But in that belief, Rich was letting the left set the terms of ‘civility’ for our political discussion, and those terms were set up in a way that prevented the left from ever losing an argument. Rich assumed that people could see past the hyperbole and unsubstantiated nonsense that the left continues to constantly repeat about race, and that they didn’t need the kind of sharp ridicule that John was bringing down on them. In this regard he gave people too much credit. And in the process, he put one more obstacle in the way of a more competent politician taking on the ‘tough talking’ role of Trump in this election cycle. Had he supported John instead of vilifying him, who knows how the frame of the discussion might have changed for the mosre established political classes.

I don’t believe men like Rick Lowry are too deeply influenced by anything in particular other than facts and evidence. There is no cabal of Zionists pulling his strings. That’s nonsense for the conspiracy minded. But I do think he labors under all the mistakes about the political left that are neatly summed up in “The Rational Male” with regard to how women think. I think Rich is a blue Pill man, and if he took the red pill, and began to understand what it is about Trump’s overt masculinity that has had such a broad appeal, he would be much more effective in the next battle than he has been in this one. The red pill is a paradigm shift in one’s thinking. One that I don’t think Rich has made.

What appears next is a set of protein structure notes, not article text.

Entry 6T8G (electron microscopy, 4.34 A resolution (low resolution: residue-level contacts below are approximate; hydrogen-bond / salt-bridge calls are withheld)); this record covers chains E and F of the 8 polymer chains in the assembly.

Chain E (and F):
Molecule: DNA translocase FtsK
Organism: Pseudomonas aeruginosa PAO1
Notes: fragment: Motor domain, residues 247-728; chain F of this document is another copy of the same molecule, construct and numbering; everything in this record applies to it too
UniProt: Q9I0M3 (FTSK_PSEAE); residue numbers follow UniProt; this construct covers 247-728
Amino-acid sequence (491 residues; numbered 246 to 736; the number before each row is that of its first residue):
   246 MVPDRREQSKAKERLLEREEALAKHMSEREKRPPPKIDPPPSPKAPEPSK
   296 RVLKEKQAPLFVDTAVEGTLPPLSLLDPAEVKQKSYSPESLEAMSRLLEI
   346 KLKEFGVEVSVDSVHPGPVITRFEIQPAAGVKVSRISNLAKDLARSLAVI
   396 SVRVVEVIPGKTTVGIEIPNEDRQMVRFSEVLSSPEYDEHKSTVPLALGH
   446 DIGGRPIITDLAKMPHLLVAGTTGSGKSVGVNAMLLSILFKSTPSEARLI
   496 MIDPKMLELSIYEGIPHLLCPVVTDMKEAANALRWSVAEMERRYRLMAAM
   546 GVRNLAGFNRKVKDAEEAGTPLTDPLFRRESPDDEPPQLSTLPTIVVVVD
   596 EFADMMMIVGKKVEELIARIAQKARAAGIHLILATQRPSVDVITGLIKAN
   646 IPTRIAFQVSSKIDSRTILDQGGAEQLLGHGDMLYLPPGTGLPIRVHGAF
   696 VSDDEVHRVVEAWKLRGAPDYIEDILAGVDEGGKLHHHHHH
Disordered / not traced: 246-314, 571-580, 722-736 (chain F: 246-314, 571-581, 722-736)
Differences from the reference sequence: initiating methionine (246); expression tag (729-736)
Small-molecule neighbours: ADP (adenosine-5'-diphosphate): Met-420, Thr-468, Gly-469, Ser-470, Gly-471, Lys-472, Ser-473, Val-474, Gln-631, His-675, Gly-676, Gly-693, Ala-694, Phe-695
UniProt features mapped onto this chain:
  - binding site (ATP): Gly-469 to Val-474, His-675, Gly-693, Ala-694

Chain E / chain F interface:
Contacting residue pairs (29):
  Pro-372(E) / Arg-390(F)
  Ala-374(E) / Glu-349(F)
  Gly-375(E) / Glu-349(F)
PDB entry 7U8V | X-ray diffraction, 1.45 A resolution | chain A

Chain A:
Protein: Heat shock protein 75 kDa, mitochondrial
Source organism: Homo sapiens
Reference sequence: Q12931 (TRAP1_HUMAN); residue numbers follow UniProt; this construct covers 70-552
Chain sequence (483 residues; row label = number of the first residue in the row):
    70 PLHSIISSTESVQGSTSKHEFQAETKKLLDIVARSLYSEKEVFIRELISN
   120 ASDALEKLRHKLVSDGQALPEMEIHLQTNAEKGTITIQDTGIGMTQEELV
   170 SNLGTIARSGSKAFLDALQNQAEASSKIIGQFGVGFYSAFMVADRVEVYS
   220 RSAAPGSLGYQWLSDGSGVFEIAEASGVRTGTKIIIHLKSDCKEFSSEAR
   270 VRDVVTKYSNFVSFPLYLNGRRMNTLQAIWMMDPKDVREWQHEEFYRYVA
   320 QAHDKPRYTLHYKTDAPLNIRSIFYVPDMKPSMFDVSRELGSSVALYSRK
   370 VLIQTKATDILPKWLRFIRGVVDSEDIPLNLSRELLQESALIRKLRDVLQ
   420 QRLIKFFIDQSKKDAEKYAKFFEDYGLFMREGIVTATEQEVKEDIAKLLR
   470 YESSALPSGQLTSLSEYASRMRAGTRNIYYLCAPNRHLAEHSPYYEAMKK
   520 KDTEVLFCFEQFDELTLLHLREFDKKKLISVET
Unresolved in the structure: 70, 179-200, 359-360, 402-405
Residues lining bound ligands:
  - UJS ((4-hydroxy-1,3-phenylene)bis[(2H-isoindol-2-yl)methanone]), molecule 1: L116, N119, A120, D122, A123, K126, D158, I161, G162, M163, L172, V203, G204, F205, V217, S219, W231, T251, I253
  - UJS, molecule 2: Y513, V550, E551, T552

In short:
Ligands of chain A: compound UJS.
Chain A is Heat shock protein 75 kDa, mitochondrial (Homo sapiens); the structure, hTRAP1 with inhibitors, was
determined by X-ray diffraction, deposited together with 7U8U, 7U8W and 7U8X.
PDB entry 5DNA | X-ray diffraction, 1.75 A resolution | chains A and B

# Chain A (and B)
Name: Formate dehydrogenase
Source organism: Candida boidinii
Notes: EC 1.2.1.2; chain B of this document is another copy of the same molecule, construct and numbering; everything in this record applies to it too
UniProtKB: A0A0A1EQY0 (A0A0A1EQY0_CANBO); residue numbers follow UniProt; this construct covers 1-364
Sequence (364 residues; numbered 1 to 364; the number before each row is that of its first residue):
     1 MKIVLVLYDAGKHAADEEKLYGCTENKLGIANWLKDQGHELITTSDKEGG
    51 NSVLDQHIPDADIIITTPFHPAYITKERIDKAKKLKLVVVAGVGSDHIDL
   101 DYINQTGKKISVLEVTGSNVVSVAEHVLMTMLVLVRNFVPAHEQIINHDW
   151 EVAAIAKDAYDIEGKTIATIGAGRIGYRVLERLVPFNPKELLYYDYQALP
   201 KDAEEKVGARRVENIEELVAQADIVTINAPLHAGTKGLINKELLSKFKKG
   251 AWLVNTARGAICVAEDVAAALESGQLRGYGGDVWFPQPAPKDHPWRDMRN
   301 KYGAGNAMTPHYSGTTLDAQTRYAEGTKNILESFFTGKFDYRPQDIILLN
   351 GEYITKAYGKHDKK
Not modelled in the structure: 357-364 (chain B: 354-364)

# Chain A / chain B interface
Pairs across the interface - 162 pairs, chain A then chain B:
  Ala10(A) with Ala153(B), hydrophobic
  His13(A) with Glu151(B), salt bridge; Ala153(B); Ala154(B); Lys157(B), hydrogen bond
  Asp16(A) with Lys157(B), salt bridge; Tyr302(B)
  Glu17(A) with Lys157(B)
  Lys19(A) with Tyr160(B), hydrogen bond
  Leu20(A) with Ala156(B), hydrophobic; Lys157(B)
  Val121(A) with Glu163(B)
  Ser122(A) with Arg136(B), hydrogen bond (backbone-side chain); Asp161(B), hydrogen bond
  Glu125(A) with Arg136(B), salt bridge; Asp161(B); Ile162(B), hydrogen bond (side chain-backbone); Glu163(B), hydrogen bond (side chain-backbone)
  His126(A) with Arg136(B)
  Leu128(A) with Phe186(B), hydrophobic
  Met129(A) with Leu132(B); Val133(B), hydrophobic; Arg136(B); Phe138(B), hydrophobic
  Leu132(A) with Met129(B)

Or to put it another way, I think Rich’s frame of mind with regard to the political debate aligned him with the left in ways that he didn’t then appreciate, and maybe still doesn’t. But I believe he’s smart enough and clear headed enough to see that if exposed to it, and to then throw off the blinders that our profoundly Feminized culture has put on him. He clearly thinks that black lives matter and the social justice left are just as silly as the rest of us, but he thought it didn’t matter. He believed he could argue with reason, and achieve the ends he meant to. And while Trump’s success is teaching him how wrong that was, I don’t know if he’s actually learned what would be better next time.